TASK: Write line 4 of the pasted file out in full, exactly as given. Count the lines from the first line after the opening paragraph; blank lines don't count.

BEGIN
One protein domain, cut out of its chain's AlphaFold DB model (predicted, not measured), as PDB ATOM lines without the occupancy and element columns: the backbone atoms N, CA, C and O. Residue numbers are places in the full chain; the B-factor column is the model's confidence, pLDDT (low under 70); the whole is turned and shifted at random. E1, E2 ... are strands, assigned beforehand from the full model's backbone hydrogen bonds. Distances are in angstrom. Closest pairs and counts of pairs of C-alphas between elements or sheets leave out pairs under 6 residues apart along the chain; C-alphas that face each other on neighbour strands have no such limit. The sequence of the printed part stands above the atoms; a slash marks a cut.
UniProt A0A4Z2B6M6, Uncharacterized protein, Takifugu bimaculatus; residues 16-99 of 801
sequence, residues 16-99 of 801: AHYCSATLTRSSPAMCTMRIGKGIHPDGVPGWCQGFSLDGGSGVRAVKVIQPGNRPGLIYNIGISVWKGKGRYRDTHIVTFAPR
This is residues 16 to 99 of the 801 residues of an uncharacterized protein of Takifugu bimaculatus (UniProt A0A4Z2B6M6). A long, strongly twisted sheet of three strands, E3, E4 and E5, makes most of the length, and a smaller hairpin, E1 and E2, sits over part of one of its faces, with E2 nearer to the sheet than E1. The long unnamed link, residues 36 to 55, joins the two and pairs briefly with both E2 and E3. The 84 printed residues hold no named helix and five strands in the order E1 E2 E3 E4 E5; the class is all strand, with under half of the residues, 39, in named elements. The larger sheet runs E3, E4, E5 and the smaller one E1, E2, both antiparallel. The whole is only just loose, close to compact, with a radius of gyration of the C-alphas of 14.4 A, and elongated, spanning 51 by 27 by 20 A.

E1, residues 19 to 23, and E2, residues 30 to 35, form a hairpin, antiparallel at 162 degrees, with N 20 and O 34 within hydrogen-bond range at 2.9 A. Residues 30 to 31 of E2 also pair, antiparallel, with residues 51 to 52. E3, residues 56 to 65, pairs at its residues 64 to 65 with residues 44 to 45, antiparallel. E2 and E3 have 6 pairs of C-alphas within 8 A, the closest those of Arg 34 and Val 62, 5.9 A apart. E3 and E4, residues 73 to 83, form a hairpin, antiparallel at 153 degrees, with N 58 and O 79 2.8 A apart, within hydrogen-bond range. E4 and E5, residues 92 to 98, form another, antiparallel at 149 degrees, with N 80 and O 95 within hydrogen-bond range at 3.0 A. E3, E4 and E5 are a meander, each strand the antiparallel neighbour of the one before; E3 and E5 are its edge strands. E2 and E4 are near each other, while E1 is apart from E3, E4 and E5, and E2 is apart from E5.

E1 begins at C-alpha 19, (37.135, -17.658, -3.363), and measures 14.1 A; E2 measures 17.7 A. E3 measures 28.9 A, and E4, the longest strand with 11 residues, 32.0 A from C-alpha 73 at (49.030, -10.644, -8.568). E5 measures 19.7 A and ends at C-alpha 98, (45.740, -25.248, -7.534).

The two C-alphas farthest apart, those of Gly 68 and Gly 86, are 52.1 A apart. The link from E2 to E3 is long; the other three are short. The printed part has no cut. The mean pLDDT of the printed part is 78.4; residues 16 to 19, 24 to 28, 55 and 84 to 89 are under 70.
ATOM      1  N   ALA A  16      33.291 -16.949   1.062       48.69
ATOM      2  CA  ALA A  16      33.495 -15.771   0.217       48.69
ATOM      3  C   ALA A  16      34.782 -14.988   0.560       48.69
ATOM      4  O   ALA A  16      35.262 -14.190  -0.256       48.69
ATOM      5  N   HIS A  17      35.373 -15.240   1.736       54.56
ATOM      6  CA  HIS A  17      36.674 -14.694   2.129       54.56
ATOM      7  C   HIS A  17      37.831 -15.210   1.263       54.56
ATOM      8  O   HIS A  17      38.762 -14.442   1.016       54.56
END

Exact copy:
E1, residues 19 to 23, and E2, residues 30 to 35, form a hairpin, antiparallel at 162 degrees, with N 20 and O 34 within hydrogen-bond range at 2.9 A. Residues 30 to 31 of E2 also pair, antiparallel, with residues 51 to 52. E3, residues 56 to 65, pairs at its residues 64 to 65 with residues 44 to 45, antiparallel. E2 and E3 have 6 pairs of C-alphas within 8 A, the closest those of Arg 34 and Val 62, 5.9 A apart. E3 and E4, residues 73 to 83, form a hairpin, antiparallel at 153 degrees, with N 58 and O 79 2.8 A apart, within hydrogen-bond range. E4 and E5, residues 92 to 98, form another, antiparallel at 149 degrees, with N 80 and O 95 within hydrogen-bond range at 3.0 A. E3, E4 and E5 are a meander, each strand the antiparallel neighbour of the one before; E3 and E5 are its edge strands. E2 and E4 are near each other, while E1 is apart from E3, E4 and E5, and E2 is apart from E5.